Realistic “Terror Cruise”: How to bring the new crown virus to the world?

How exactly were the hundreds of passengers on the Ruby Princess cruise ship infected with the virus allowed to disembark from Sydney and return to Florida from Tasmania? At around 6 am on March 19, William White, a retired Australian mortgage broker, woke up feeling slightly unwell. He coughs a little and has a runny nose, but it doesn’t look serious. But anyway, there is no time to sleep in bed now. White and his wife Lucia have just finished their ten-day New Zealand cruise, and the cruise ship is now docked in Sydney.

(Picture 1: After the passengers disembarked, the Ruby Princess departed Sydney on March 19.)

(Picture 1: After the passengers disembarked, the Ruby Princess departed Sydney on March 19.)

This is a cruise ship with a length of 950 feet and 1,542 cabins, operated by Princess Cruises, a subsidiary of Carnival Corporation, named “Ruby Princess”. The White couple’s disembarkation time is 8:05 in the morning. Therefore, they quickly packed their luggage, ate breakfast, and then came to the Explorer’s Bar on time, waiting to gather with the tourists who left the ship at the same time, and disembark together.

Unloading passengers on cruise ships is a complex process, and delays are also common. But the Whites only waited a moment before they were told they could leave. They walked through the corridor, and the passing crew waved and high-five goodbye. It only took a few minutes to pass through Sydney’s overseas passenger terminal. Although the spread of the new crown virus pandemic has accelerated, Australian officials have allowed the Ruby Princess to board and disembark passengers without restrictions. Passengers who come down do not need to show their passports, let alone take their temperature. The only document required is the entry form. The border staff only glanced at the form and let the passengers through.

(Picture 2: Passengers leave the Ruby Princess cruise ship in Sydney.)

(Picture 2: Passengers leave the Ruby Princess cruise ship in Sydney.)

At 8:30, the Whites were already walking on the streets of Sydney. The other more than 2,600 passengers had already dispersed, some in taxis, commuter trains, and crowded airport buses. “I often travel abroad by plane and cruise ship,” White said in a statement to investigators later, “but I have never experienced such a short trip.”

Horror Cruise

The decision to allow the Ruby Princess to dock in Sydney will have a profound impact. Facts have proved that this ship is the most important carrier of the Australian coronavirus and once accounted for more than 10% of confirmed cases in the country. In Tasmania, two cruise ship passengers may cause a serious outbreak, resulting in the closure of a major hospital. Other infected passengers flew to the United States, and some eventually died. At the same time, the crew members on the ship were trapped on the Ruby Princess, like prisoners, some of them had difficulty returning home for months.

Although there were a large number of confirmed cases on multiple cruise ships at the beginning of the epidemic, the Ruby Princess was very different. Not only because 28 people on board died from the new crown virus disease-the most of all cruise ships. The other two notorious carnival cruise ships, the Diamond Princess, which was closed for weeks at the docks in Japan, and the Zaandam, which was helplessly wandering on the west coast of South America looking for a country to allow it to dock, never let passengers disembark. But the Ruby Princess was the opposite. Only when the passengers got ashore did people discover that this was an incubator for a devastating outbreak.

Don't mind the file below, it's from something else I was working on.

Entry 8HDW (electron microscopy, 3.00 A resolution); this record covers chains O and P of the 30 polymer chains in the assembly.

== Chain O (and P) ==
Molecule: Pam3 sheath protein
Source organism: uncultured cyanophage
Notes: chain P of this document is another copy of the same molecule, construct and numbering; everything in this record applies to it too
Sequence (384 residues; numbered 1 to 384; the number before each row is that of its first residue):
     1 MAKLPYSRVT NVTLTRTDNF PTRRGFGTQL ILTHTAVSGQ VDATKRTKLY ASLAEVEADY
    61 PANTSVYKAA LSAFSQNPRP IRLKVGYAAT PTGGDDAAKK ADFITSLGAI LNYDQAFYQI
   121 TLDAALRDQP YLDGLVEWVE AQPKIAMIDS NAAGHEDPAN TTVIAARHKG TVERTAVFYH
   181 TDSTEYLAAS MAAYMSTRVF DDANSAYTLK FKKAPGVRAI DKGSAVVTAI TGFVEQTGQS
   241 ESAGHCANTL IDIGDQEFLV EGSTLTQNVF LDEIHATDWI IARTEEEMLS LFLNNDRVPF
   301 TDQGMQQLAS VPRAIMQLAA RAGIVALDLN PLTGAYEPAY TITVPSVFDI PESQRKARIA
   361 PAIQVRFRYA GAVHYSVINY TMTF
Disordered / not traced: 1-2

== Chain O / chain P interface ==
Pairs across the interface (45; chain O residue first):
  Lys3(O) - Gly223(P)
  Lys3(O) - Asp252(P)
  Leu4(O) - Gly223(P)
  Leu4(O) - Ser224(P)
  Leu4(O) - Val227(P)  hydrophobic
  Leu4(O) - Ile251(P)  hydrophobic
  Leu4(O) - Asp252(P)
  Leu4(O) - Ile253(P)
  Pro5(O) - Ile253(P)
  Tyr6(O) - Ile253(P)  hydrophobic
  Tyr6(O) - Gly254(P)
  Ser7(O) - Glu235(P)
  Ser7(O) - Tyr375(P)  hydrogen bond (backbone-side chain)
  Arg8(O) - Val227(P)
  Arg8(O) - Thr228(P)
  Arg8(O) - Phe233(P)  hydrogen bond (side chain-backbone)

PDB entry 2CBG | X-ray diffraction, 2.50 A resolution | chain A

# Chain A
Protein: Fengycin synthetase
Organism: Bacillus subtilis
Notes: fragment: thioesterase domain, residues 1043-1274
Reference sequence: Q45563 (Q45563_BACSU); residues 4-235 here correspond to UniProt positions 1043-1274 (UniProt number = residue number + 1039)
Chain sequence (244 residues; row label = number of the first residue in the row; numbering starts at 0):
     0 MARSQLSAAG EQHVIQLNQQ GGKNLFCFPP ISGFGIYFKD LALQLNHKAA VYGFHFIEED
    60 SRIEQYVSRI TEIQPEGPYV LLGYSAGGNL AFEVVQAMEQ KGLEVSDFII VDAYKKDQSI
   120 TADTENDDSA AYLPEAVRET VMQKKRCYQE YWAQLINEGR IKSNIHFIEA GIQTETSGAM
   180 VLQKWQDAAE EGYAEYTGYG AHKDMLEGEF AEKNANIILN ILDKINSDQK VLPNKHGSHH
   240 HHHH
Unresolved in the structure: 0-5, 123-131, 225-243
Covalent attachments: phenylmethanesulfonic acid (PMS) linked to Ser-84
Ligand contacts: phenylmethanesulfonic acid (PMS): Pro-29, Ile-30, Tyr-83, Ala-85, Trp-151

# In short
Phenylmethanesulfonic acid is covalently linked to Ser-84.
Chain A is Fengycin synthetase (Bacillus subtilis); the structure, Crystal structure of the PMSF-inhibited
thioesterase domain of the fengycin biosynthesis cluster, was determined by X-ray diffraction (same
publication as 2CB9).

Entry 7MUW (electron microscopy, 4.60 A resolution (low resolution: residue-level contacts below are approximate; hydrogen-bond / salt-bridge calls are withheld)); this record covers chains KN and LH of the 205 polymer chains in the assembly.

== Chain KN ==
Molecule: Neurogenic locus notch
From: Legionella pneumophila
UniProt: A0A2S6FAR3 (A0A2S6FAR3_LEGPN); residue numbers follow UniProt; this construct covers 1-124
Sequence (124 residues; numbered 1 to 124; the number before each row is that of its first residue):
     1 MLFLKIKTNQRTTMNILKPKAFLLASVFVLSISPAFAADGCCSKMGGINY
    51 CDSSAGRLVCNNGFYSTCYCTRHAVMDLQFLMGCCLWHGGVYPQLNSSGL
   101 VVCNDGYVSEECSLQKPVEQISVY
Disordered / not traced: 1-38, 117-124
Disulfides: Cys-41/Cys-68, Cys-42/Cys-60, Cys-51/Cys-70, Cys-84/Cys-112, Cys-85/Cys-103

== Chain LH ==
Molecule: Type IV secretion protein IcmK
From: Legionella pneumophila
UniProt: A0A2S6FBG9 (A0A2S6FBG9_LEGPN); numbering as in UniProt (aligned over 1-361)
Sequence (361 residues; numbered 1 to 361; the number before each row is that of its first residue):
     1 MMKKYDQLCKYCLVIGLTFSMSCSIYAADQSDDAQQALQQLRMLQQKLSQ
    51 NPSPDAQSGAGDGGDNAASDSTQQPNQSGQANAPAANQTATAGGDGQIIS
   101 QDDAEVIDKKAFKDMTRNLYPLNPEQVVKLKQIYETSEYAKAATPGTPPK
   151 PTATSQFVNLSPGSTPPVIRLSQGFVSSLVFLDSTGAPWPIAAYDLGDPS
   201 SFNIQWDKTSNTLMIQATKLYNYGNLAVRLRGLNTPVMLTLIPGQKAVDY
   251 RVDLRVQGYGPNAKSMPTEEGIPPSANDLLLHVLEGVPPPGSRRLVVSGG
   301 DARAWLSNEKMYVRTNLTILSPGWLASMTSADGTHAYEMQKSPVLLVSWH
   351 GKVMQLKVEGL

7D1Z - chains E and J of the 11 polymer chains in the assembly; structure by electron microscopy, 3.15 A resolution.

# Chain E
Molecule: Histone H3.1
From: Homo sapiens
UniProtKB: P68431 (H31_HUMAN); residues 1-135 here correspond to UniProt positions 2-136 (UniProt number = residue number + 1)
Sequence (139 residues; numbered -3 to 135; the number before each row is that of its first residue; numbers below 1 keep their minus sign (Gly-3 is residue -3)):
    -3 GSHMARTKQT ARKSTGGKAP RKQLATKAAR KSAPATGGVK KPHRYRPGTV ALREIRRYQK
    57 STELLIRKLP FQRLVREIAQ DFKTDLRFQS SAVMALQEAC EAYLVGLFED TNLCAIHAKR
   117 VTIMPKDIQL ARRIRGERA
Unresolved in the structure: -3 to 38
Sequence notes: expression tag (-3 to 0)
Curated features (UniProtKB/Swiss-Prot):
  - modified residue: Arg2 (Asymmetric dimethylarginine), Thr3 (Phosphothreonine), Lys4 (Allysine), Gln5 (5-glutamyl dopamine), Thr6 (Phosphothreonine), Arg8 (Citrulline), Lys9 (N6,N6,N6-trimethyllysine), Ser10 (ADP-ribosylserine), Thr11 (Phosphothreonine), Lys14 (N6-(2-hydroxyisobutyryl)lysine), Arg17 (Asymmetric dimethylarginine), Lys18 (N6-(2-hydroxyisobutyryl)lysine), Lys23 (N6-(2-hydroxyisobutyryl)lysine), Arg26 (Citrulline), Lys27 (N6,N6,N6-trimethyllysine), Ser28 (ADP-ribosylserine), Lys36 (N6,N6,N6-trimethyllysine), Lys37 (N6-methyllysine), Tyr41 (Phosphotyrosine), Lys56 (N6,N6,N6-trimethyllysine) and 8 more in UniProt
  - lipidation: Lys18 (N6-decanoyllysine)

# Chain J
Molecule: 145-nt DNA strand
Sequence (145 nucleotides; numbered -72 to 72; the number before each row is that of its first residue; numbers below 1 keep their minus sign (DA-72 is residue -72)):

In an e-mail statement, the Ruby Princess stated: “Our highest responsibility and our priority is always the safety, health and well-being of guests, crews and community members wherever we go,” and fully comply with the public during the journey. Hygiene guidelines. “After the global health agencies provide new information, we will continue to update and adjust our policies and agreements to reflect the latest developments related to the new crown epidemic.” When the Ruby Princess first set sail, the company said: “It was not seen then. The coronavirus is spreading within the Australian community.”

The situation changed drastically after the cruise ship docked. At that time, Australia, with its isolated geographical location and sound medical system, seemed ready to escape this worst pandemic. The subsequent fiasco prompted the government to take a series of efforts to try to find out the problem and who should be held accountable. The New South Wales government organized a high-profile public investigation, and the police also conducted investigations under the leadership of murder detectives. The passengers’ lawsuits one after another. Everyone is trying to answer a core question: How did hundreds of infected passengers get off the cruise ship and head towards the heart of Sydney when governments around the world are extremely vigilant?